By Charlie Bermant
Peninsula Daily News
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Richard Erik Olson, 67, who goes by the name Arhata Osho, was issued the $100 citation last week and has 15 days to respond, either by paying the fine or requesting an appearance in District Court.
On Friday, Olson said he had not decided his strategy but will not pay the fine issued Thursday and has no plans to discontinue his display, which regularly contains about 20 handwritten whiteboards containing a variety of controversial statements, along with U.S. flags.
The display was still in place as of Sunday afternoon and further citations had not been issued.
It also extends 50 or 60 feet across the park’s brickwork, a violation of the city’s newly enacted code that restricts such displays to a space 5 feet wide, 3 feet deep and 3 feet high.
The code change was approved in February and went into effect March 18.
The summons was issued by Port Townsend Police Sgt. Troy Surber at 3:35 p.m. Thursday, two hours after Surber informed Olson he would receive the summons if he did not move.
Olson did not move, and instead contacted reporters from the Port Townsend-Jefferson County Leader, who documented the incident.
City Attorney John Watts said he hoped Olson would comply with the summons and conform to the code, which Olson said he will not do.
“I am not going to bend,” Olson said.
“I have been doing this for 20 years. If I stop because of this, my life will have been a waste, and I might as well just kill myself.”
If Olson is cited again — regardless of if he pays the fine or does not — he could be cited for a misdemeanor offense, Watts said.
If he does not pay the fine, it will increase to $300, according to the citation.
It is currently a civil matter, Watts said.
A misdemeanor charge elevates the matter to a criminal offense.
Olson said the city should welcome his presence and celebrate his efforts on behalf of free speech rather than try to suppress him.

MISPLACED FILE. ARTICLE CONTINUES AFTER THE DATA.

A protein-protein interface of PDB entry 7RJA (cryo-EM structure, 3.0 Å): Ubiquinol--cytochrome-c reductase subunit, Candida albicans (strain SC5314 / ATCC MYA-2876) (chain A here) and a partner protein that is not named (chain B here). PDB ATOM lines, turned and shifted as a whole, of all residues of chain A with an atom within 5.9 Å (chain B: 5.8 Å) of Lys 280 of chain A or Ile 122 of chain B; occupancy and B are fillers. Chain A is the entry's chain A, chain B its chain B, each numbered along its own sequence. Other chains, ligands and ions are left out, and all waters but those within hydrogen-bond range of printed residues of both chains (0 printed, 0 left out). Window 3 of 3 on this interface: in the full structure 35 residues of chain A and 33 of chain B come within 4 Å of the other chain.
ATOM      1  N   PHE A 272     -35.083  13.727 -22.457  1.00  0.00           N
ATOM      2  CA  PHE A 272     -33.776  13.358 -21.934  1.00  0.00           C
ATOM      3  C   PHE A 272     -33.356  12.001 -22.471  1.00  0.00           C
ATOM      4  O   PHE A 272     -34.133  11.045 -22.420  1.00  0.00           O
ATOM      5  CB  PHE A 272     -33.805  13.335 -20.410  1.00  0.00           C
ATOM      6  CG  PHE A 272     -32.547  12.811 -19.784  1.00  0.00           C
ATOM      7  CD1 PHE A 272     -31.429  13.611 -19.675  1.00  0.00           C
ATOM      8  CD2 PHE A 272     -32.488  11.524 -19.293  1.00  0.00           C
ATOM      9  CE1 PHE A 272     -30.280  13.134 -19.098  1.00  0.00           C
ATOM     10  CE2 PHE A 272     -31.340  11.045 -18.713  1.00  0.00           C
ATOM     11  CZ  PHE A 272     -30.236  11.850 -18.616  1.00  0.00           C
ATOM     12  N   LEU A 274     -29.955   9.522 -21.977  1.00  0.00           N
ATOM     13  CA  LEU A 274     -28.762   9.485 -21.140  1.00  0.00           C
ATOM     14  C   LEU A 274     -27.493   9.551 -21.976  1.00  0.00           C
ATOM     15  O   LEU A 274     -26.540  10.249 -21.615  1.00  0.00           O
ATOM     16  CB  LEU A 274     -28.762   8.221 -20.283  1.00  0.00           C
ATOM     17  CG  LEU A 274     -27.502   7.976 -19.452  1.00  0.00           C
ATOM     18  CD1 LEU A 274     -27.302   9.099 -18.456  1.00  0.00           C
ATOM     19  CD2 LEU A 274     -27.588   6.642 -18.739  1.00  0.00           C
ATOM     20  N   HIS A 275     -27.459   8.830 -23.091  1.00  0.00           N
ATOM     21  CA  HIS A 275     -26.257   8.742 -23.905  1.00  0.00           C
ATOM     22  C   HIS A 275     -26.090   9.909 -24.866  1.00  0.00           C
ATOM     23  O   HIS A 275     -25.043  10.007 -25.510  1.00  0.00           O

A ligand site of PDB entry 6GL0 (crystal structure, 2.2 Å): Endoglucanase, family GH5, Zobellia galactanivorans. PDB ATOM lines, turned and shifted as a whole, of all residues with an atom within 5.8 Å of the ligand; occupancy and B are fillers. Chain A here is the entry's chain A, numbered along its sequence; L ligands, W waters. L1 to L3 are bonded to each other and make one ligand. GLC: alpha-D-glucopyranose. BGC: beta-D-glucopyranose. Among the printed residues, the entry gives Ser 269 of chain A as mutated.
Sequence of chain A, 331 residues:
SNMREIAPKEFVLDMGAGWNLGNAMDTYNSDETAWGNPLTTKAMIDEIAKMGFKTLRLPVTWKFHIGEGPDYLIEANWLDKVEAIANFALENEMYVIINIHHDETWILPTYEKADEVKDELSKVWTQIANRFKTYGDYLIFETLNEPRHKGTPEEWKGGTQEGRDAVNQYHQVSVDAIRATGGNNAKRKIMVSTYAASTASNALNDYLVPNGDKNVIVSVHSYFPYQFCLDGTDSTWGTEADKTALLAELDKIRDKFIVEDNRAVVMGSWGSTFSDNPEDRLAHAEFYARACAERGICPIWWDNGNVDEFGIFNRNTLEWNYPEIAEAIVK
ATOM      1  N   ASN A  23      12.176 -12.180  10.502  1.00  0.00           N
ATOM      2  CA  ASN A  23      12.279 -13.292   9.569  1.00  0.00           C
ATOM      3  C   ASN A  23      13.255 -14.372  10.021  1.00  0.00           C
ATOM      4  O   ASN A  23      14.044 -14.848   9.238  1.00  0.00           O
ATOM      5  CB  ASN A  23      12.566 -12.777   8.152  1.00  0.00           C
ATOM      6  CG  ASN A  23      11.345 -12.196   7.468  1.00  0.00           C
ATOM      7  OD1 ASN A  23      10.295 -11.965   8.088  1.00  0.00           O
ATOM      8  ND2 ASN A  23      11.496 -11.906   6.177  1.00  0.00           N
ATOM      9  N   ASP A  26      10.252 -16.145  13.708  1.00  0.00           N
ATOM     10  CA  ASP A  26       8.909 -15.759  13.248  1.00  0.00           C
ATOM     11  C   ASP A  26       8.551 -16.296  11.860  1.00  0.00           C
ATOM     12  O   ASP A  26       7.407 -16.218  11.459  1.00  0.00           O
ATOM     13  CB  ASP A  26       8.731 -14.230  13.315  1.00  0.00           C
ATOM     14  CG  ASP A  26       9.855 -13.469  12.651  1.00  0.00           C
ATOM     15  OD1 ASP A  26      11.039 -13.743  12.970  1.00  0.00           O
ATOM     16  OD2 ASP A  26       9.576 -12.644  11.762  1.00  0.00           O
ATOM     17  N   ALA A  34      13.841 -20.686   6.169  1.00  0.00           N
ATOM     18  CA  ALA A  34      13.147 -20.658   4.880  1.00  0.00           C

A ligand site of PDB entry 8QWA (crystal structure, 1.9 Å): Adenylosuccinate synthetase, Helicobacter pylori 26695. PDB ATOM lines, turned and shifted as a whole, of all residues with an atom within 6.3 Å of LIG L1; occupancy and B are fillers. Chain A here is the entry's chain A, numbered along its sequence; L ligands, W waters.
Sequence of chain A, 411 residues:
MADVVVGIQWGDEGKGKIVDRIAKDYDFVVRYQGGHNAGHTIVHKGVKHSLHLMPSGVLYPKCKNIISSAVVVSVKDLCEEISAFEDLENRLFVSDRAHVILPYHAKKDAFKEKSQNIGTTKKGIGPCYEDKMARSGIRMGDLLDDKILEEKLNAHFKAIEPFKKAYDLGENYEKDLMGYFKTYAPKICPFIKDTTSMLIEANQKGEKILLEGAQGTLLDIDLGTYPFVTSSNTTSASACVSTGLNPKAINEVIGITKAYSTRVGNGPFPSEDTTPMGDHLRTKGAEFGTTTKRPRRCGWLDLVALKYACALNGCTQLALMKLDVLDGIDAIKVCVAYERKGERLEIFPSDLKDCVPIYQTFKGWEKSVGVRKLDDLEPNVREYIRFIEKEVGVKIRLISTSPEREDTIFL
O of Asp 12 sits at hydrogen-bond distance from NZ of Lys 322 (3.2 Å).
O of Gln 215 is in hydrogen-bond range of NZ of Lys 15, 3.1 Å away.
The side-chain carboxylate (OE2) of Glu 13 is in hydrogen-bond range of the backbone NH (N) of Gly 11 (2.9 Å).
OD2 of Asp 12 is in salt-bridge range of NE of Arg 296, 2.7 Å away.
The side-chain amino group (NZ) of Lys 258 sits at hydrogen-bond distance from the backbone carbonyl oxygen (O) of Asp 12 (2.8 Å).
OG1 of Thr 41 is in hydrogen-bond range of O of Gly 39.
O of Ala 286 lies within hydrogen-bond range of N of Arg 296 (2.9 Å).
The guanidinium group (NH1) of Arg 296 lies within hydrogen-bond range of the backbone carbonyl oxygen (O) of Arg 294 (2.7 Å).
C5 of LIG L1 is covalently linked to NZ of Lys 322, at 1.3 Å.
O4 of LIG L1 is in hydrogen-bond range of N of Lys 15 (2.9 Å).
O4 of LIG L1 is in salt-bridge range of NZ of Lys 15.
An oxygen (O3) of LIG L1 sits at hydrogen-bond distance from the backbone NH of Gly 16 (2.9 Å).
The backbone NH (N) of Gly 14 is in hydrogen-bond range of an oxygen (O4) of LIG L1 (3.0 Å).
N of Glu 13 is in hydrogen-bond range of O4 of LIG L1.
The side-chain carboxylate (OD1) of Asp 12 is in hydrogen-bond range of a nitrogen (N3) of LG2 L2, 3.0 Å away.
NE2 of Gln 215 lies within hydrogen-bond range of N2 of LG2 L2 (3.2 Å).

“Port Townsend has more than enough space and should be proud and honored to have the largest free speech display I’ve ever heard about on Earth,” Olson said.
Olson changed his name to Osho after a 17-year career on Wall Street and began displaying signs on Southern California beaches in 1994.
Two years later, he had about 20 signs in his display. His collection has since grown to 40, but he usually uses about 20 at a time.
He finances the operation with a combination of disability checks and profits from a meditation center he operates in Port Townsend.
He said he moved to Port Townsend in 2007 because of its open-mindedness and good weather for what he wanted to do, with large numbers of people who pass through.
He handwrites the signs in magic marker, but the messages originate on his computer and are viewable on his blog, www.arhataosho.com, which touts “spiritual free speech.”
Olson said the purpose of the signs is to provoke discussion and cause controversy.
He said he has not yet contacted a lawyer to help with his case.
“His rights are not being abridged,” Watts said. “The right to freedom of speech or any other right is balanced in favor of public safety.”
There is no strategy in place to deal with Olson if he does not comply or pay the fine, according to Port Townsend Police Officer Patrick Fudally, the department’s spokesman.
“It’s up to him what happens next,” Watts said.
Jefferson County Editor Charlie Bermant can be reached at 360-385-2335 or firstname.lastname@example.org.